After pharma ramped up its response to coronavirus last week, we heard more this week about the many drugs, digital interventions and partnerships that the industry is hoping can combat the pandemic. Here we highlight the biggest stories of the past seven days.
- Johnson & Johnson has announced plans to team up with the US government to invest more than $1 billion in a new vaccine against COVID-19, aiming to begin clinical trials by September.
- A leading UK scientist says some drugmakers are acting like “toilet roll profiteers” and “supermarket hoarders” as coronavirus escalates, failing to share data on potential drugs and vaccines for COVID-19 that could help tackle the pandemic.
- UK biotech Synairgen has started dosing patients in its phase 2 trial of SNG001, an inhaled formulation of interferon beta-1a that aims to treat coronavirus infections.
- Sanofi and Regeneron are throwing an already-approved drug at COVID-19, testing Kevzara (sarilumab) in patients hospitalised with severe disease.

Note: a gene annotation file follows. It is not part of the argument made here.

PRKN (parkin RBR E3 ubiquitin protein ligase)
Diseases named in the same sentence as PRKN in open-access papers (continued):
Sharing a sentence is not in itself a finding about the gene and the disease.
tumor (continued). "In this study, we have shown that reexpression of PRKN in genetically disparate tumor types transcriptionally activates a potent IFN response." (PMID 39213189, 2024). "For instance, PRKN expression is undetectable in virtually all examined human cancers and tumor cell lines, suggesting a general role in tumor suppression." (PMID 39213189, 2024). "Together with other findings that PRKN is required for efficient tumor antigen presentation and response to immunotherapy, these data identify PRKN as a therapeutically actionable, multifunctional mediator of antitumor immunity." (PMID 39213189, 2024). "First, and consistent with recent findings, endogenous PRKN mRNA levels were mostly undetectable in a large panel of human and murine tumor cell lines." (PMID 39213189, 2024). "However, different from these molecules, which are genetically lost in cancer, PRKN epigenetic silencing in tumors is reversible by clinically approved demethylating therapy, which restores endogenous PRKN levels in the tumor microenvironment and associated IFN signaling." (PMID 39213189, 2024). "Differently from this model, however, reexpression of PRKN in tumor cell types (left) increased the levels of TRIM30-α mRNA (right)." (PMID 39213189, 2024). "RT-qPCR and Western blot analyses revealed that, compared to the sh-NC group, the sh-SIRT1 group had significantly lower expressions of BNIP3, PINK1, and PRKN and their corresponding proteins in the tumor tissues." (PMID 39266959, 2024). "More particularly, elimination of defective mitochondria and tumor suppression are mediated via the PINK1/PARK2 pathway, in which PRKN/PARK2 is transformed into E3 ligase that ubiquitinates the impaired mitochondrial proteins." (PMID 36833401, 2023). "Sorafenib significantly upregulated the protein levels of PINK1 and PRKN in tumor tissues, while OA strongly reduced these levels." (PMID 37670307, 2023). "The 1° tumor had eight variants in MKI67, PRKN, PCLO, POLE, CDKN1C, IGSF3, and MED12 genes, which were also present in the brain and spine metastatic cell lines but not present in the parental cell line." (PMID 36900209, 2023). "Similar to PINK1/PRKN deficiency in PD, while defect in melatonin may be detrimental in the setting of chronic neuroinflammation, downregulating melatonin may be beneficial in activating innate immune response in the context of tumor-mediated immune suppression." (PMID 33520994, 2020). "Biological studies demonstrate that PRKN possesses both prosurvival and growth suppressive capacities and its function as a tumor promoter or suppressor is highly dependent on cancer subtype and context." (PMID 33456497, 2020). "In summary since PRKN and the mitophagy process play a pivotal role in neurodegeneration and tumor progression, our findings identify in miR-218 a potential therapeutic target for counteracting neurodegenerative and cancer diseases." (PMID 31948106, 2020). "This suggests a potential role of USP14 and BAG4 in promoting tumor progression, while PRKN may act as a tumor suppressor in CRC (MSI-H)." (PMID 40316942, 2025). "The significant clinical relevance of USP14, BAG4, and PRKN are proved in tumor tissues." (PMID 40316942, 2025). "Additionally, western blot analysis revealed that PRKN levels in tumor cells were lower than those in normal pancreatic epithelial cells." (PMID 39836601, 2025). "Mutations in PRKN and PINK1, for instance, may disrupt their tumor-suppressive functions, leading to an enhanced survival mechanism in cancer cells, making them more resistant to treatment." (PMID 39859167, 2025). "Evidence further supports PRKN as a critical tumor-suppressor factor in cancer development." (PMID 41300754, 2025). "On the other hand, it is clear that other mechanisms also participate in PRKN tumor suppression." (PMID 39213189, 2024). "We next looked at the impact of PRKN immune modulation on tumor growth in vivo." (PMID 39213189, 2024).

- The FDA has approved emergency use of malaria drugs championed by president Donald Trump for use in patients hospitalised with COVID-19, after warning against the potentially lethal consequences of taking chloroquine preparations intended for use against parasites in aquarium fish.
- However, the EMA regulator stopped short of granting widespread use of chloroquine, leaving it up to national regulators to make decisions on implementing access programmes.
- Recruitment for a patient registry app for COVID-19 is underway, which could help governments find their way out of lockdown by remote monitoring of symptomatic and asymptomatic patients following diagnosis.
- Gilead has begun testing its COVID-19 coronavirus antiviral remdesivir in the UK, announcing plans to trial the drug in patients in England and Scotland.
- Mallinckrodt and Novoteris have been given a green light by Health Canada to start a pilot study of an inhaled formulation of nitric oxide (NO) as a possible treatment for coronavirus.
- Roche is offering free access to its mySugr Pro diabetes management app in the UK to relieve pressure on the NHS during the COVID-19 coronavirus
- A free virtual consultation service, doctorinthehouse.net, has been set up in the UK to link worried patients with healthcare staff in their homes to try to ease the pressure on the NHS during the COVID-19 crisis.
- As COVID-19 deaths leapt up in the country, the UK mulled use of a ‘contact tracing app’. Scientists have urged the government to deploy the app, which alerts people who have been in contact with someone infected with coronavirus.
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